Kevin Dalby, along with a team of scientists based at MD Anderson, TX, released a recent study that examined the mechanisms of metastasis of triple-negative breast cancer (TNBC) an aggressive subtype of breast cancer.
TNBC accounts for 10-15% of all breast cancers. With no available US Food and Drug Administration-approved targeted pharmaceuticals, TNBC patients face three major issues when it comes to treatment – drug resistance, high rates of recurrence, and metastasis which reduces their recovery chances.
The study maps the effects of two ERK isoforms (ERK1 and ERK2) on TNBC patients. Those with high ERK2-expressing tumors were found to have a poor prognosis compared to patients with low levels of ERK2. The study provides evidence that ERK1 and ERK2 have functionally distinct properties and that ERK2, not ERK1, primarily contributes to lung metastasis in a TNBC patient.
By understanding the differential roles and functional redundancy behind the two isoforms, Dr. Dalby and the team behind the study worked to improve diagnoses and develop targeted pharmaceuticals for TNBC treatment.
The Austin-based professor says, “With the growing appreciation of the underlying pathways driving different cancers, researchers are now targeting specific pathways. Ultimately, through primary research endeavors, scientists hope to arm clinicians with specialized tool kits of agents from which to create tailored combinations explicitly formulated for particular types of cancers. Ideally, this approach would mean attacking the disease via multiple targets within a tumor.”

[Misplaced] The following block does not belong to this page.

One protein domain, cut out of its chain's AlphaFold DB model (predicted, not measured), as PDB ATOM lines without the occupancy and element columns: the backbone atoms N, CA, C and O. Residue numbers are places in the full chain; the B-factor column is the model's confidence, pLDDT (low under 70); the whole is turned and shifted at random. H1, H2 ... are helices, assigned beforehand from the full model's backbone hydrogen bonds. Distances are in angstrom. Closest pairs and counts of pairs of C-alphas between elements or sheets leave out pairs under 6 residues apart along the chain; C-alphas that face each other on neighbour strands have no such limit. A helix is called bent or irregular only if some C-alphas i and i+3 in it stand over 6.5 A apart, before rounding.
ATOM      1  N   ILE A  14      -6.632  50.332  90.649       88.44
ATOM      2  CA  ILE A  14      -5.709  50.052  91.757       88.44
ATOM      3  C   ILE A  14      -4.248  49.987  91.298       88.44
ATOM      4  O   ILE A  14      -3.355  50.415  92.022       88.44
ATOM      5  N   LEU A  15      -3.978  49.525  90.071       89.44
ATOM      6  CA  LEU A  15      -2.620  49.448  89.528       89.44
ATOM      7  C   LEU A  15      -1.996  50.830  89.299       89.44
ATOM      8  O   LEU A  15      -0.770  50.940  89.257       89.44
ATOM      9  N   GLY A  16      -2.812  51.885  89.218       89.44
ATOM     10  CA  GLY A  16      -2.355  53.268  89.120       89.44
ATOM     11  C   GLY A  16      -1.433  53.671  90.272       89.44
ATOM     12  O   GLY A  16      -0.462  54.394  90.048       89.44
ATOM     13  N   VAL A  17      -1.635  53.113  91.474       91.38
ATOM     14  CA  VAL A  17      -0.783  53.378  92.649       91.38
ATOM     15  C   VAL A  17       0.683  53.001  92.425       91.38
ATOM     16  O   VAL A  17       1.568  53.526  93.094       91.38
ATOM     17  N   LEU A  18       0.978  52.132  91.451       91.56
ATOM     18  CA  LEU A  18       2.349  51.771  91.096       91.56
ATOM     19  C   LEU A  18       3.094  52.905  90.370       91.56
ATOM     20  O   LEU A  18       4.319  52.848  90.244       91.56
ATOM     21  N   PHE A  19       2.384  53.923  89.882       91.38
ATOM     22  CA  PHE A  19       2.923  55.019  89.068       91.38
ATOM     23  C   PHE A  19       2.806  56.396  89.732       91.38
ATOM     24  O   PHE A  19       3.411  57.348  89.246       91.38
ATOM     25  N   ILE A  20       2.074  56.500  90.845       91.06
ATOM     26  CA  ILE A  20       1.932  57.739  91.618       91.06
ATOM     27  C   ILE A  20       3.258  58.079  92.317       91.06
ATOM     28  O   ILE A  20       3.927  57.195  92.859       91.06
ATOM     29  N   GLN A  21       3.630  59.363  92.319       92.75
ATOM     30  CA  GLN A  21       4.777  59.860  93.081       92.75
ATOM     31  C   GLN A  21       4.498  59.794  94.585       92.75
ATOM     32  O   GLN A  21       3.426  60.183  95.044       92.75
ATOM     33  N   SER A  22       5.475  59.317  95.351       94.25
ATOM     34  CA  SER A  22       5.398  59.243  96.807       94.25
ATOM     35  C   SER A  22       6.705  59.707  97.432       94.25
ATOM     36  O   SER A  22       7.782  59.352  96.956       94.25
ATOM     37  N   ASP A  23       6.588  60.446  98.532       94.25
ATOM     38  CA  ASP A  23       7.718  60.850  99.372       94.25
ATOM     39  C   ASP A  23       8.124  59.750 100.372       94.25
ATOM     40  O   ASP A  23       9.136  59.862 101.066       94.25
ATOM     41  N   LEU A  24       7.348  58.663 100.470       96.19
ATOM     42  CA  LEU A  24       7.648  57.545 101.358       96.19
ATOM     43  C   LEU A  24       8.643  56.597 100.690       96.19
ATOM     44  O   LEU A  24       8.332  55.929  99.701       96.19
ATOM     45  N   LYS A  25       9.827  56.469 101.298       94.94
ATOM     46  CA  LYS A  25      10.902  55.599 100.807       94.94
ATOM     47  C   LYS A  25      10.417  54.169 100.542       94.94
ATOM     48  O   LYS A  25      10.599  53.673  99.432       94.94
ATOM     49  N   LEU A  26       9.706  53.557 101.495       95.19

Dr. Dalby works hard to offer a hopeful perspective to cancer patients who have all but given up on the hope of finding a cure. He believes that although there is still a long way to go, scientists are on track to finding more cures for cancers. He says, “Before cancer was trapped in a black box, now one gets the sense that we’re lifting the lid and letting some light through. We do see successes.”
About Kevin Dalby
Professor Kevin Dalby has made significant contributions to cancer research. Dr. Dalby also works on research projects in other areas including biochemistry, cell biology, chemical biology, and drug discovery – all aimed at developing targeted pharmaceuticals for different cancers. Kevin Dalby is also the director of The Targeted Therapeutic Drug Discovery & Development Program (TTP), and the principal investigator on a CPRIT core facility grant that gives Texas scientists access to resources for drug discovery research.
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